The phrase “the ends of the earth” sounds barren, cold, and inhospitable. For you and me, it doesn’t prompt thoughts of loneliness and discomfort, but rather a reason to gather our essentials into a backpack and trod into the unknown. But as I will show, exploring once isn’t enough.
At the southern tip of the Americas, the continents terminate in a flurry of ripples of earth, water, snow and ice. The landscape brightest point is a twin-peaked mountain that rises high above the seaway. It has been mistaken for a volcano and thwarted many suiting climbers until its first ascent, which wasn’t until 1956.
Named for a Spanish colonizer, Mount Sarmiento reaches 7,887 ft./2,404 m at its highest peak. It was first seen by westerners by Ferdinand Magellan in 1521. Several other sailing explorers were impressed by its rise from the sea, including Captain Fitzroy of the HMS Beagle. Author Jules Vern mentions the mountain in his books, like Twenty Thousand Leagues Under the Sea.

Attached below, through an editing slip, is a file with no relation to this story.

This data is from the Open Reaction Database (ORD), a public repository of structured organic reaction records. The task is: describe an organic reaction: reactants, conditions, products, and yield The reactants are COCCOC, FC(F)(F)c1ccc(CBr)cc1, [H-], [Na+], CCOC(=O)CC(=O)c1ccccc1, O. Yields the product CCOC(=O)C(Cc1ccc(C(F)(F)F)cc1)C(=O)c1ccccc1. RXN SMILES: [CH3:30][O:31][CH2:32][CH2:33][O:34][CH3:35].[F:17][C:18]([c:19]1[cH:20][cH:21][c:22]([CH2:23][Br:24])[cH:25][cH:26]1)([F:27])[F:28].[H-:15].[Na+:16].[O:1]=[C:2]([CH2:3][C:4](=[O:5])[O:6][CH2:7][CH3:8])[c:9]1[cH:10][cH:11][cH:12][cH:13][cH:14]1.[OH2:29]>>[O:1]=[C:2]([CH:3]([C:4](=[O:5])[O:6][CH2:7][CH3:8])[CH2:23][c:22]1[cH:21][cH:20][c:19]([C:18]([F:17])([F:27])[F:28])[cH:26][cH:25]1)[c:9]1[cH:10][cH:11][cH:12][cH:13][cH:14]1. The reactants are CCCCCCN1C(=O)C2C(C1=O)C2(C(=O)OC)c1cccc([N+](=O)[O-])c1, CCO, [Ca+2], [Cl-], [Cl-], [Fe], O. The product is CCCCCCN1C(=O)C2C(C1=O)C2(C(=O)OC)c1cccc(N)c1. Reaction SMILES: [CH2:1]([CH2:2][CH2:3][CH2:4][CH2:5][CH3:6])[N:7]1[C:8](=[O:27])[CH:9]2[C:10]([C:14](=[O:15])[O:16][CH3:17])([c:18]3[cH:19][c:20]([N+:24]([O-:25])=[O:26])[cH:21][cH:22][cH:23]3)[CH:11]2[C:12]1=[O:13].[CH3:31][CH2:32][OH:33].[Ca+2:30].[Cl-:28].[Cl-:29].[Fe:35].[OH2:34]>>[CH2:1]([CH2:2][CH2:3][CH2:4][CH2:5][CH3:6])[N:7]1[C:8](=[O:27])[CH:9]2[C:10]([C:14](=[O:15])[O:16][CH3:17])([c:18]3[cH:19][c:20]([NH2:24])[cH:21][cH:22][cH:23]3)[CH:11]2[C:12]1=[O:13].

The first attempts on Mount Sarmiento were made in 1869 and 1898, but both were precluded from significant advancement. Alberto de Agostini, a missionary in Patagonia, led an expedition to follow the path of the preceding attempt from the west. Agostini’s team succeeded in reaching the glacial plateau between the peaks, but was forced to turn back.
Agostini returned to his missionary work but exploring Patagonia became a lifelong preoccupation. Forty-three years later, at age 73, he returned to the remote and daunting Mount Sarmiento. He lead an Italian group of climbers via the east, but then swing to the north face. The group moved all around the mountain as they advanced, nearly circumnavigating the summit from lower on the mountain, including the southeast ridge and the east face.
Over the last 150 years the relatively low, yet challenging mountain has been climbed about a few dozen times. That’s about as much as one would think it should be climbed for a peak closer to the southern pole than a major city (a bit of an exaggeration, but that’s hownit seems.)
In fact, the precise history of the mountain is obscured by a lack or written records. A recent well publicized ascent of Mount Sarmiento claimed it was the first winter ascent when in fact that is likely not the case: See here in Alpinist .
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